Academic journal article Journal of Business and Behavior Sciences

How Well Does Dodd-Frank Address Regulatory Gaps and Market Failures That Led to the Housing Bubble?

Academic journal article Journal of Business and Behavior Sciences

How Well Does Dodd-Frank Address Regulatory Gaps and Market Failures That Led to the Housing Bubble?

Article excerpt


This study maps key provisions of the Dodd-Frank Act of 2010 against gaps in regulation and market failures that led to the housing bubble, which burst since the Spring of 2006. The creation of one systemic regulator, replacement of ratings by credit rating agencies with an internal rating system, and revision of the banks' capital requirements to address credit and market risks have the potential to remove the kind of regulatory capital arbitrage that led to excessive leverage during the housing boom, and enable early detection of threats to the financial system. However, liquidity thresholds on banks, limits on the use of short-term funding for long-term assets, and limits on investments in mortgage-backed securities that are meant to transfer risk outside of the banking system, still need to be worked out. Finally, the success of Dodd-Frank hinges on the regulatory philosophy and adequate funding of regulatory agencies.


The subprime crisis drastically changed the financial landscape in the United States. Of the five largest investment banks, only two survived (Goldman Sachs and Morgan Stanley) by obtaining authorization from the Fed to become bank holding companies, along with large consumer finance companies (American Express and CIT). The federal government took substantial ownership stake in AIG, the world's largest insurance company, and took Fannie Mae and Freddie Mac into conservatorship. With the Fed's aggressive use of new emergency lending facilities and Congressional authorization of the Troubled Assets Relief Program, fewer banks failed during this crisis than during the S&L crises of the 1980s and the Great Depression.

By now, there is a general understanding that the housing bubble was fueled by lax underwriting of subprime mortgages and excessive leverage, and that the bursting of this bubble led to the financial crisis of 2008. The Dodd-Frank Wall Street Reform and Consumer Protection Act (DFA) signed into law by President Obama in July 2010 has been hailed as the most comprehensive reform of financial regulation in the U.S. As expected, some believe that DFA is excessive, while some are skeptical that it can prevent another financial crisis. The objectives of this paper are: (1) to map the provisions of DFA against regulatory and market failures discussed in existing literature; and (2) to evaluate how well DFA addresses these regulatory and market failures. The paper starts with a review of literature on the market failures that justify government intervention in the financial sector, as well as regulatory and market failures that caused the housing bubble. This is followed by a mapping of the provisions of DFA against these market and regulatory failures. Following an analysis, the paper closes with some concluding comments.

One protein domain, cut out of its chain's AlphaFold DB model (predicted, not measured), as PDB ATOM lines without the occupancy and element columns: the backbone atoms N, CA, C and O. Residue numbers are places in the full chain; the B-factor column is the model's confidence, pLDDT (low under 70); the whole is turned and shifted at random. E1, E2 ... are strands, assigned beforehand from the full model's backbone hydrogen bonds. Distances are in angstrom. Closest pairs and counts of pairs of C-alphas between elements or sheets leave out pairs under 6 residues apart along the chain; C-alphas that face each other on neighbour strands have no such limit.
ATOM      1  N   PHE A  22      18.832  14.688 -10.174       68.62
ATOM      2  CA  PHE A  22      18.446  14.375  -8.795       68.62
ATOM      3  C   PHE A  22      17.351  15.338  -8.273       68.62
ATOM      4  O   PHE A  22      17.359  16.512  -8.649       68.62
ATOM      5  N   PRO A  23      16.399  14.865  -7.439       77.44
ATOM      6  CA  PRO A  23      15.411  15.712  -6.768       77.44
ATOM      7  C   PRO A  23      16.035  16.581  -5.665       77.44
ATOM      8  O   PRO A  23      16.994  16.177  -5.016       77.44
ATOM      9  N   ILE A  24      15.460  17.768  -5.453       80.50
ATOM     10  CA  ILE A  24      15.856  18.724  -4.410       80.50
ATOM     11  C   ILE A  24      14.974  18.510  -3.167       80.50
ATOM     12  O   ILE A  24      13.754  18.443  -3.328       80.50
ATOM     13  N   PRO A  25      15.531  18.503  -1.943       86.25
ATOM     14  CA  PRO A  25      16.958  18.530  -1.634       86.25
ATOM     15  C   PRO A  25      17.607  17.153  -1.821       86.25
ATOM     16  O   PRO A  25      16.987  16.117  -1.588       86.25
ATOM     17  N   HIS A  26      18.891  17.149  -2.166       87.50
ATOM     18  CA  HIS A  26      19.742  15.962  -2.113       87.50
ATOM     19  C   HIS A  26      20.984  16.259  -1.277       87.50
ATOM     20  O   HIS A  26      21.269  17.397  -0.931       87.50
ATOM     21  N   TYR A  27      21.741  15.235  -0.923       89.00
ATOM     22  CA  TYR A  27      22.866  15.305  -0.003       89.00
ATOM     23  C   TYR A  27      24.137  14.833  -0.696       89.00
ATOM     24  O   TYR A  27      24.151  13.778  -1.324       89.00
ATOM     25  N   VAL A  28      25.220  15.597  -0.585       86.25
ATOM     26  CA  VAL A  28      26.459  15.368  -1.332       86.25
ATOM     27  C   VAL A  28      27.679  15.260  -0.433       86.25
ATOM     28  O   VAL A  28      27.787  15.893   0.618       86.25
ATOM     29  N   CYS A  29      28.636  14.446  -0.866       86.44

The need for government intervention in the finance sector of the economy and the extent of such intervention has many rationales in the economics literature. Prior to the establishment of the Federal Deposit Insurance Corporation (FDIC) in 1934, the failure of a bank created uncertainty about which banks will fail next and resulted in bank runs, with a negative spillover effect (Pigou 1932) on the economy as a whole. Depositors panic and rush to close their accounts when they are unable to distinguish the good banks from the bad banks, a problem of asymmetric information (Ackerlof 1970) since bank insiders have better information about the soundness of the bank's financial position than its depositors. Thus, despite the reliance of the U.S. on the market system to determine the prices of goods and services, financial institutions are subject to varying degrees of government regulation. Regulation of banks in the U.S. has been relatively more intrusive than the regulation of nonbank financial institutions like broker-dealers and mutual funds. Instead of exercising due diligence in determining what risks their banks are taking and moving their deposit accounts elsewhere if these are above acceptable levels, most depositors rely on the protective cover not only of FDIC insurance, but also of various federal regulators who ensure that banks maintain a minimum level of liquidity, adequate capital commensurate with the market risk of their loan and investment portfolio, and orderly liquidation if they fail. …

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